"He personally corrected more injustices than any prosecutor I can recall

offhand," said Barry Scheck, a defense attorney who founded the Innocence

Project, an organization dedicated to exonerating the wrongfully incarcerated.

"On his own, or even at the request of defense attorneys, if he thought there

was a wrongful conviction, he personally investigated it, and he got it right."

Innocent men Lasak won freedom for recently include Lee Long, who served

six years for a rape in Jackson Heights; Lazaro Burt, who served nearly 10

years for a murder in Corona; and Lambert Charles, who confessed to a murder in

Jackson Heights after being threatened by a drug gang.

"The satisfaction of obtaining justice for someone who has been sitting in

a jail for a crime they didn't commit is just as great or even greater, in some

respects, than convicting a guilty person," Lasak said. "It's not a popular

mission for prosecutors, which I feel is unfortunate because it should be part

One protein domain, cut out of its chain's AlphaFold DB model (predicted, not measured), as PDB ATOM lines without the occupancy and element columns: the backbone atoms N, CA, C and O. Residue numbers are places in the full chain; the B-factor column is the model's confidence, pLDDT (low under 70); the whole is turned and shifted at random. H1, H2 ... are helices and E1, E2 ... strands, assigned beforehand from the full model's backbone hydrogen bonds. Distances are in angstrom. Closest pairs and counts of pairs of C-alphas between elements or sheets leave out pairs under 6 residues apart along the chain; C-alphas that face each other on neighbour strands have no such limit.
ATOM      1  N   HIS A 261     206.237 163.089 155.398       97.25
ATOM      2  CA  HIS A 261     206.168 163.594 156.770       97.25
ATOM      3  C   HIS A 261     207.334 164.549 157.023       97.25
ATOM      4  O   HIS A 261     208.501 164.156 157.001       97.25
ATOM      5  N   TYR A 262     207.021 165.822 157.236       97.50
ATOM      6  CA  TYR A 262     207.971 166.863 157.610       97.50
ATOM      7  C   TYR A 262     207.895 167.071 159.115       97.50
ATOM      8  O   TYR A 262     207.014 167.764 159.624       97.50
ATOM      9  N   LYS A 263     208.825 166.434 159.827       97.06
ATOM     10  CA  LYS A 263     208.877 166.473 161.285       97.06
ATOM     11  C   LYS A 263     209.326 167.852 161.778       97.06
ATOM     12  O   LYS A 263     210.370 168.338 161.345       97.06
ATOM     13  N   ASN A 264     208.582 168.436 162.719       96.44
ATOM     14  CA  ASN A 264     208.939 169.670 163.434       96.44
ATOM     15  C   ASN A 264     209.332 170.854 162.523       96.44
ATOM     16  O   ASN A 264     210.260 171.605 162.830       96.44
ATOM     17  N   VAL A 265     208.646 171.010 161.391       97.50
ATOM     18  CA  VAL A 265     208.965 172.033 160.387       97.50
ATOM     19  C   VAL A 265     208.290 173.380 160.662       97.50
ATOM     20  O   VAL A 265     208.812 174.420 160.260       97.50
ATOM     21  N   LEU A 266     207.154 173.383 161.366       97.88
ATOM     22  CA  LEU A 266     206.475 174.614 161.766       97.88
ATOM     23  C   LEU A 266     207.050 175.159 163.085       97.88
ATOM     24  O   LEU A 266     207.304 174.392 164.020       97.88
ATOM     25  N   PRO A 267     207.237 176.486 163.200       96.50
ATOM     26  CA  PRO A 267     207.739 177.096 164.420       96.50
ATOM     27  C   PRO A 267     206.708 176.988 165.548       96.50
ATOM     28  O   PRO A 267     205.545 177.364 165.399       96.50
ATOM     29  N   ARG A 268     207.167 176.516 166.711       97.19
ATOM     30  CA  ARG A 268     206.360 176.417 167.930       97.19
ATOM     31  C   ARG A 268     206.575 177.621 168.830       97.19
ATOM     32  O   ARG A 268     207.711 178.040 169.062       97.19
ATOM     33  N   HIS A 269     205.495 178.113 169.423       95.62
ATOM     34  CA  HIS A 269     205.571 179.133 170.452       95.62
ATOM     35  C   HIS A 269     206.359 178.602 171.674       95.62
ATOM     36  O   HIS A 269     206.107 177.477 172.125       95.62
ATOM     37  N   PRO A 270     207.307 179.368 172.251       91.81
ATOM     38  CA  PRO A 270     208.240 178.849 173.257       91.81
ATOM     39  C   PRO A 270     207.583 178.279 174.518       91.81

of the job."

Lasak's election to a 14-year term with starting pay of $136,700 comes at

a time when the position and the process of electing judges in the city is

under fire following a bribery scandal in Brooklyn. Queens District Attorney

Richard Brown said that in Lasak, Queens is seeking a man "with special

qualifications for judicial office."

"Greg is a man of few words," Brown, a judge himself for 16 years, said in

an interview. "But his passion for justice and his genuine love for Queens

County and its residents will make him a valued and very special addition to

our county's judiciary."

"I had a great run here," Lasak said. "Some people can't make decisions; I

love to make decisions. I feel that will help make the transition to the bench

very easy. I don't think there will be any decisions that are tougher than the

ones I've had to make."